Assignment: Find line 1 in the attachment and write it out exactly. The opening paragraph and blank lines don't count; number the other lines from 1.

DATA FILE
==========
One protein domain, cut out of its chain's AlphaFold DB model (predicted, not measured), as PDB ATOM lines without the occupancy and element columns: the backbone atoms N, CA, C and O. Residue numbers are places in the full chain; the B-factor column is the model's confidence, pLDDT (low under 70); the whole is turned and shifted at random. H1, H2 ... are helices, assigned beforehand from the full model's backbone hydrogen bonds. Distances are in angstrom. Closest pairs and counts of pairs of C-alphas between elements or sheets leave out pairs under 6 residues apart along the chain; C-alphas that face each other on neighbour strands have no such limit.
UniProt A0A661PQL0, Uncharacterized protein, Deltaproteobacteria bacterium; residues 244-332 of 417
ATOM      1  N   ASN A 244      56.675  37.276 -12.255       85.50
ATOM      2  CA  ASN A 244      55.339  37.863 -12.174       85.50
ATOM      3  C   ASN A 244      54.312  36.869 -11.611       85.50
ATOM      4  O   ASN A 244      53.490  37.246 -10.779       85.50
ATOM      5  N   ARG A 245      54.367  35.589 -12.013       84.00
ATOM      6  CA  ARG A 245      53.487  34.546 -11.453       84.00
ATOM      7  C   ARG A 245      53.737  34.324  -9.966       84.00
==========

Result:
UniProt A0A661PQL0, Uncharacterized protein, Deltaproteobacteria bacterium; residues 244-332 of 417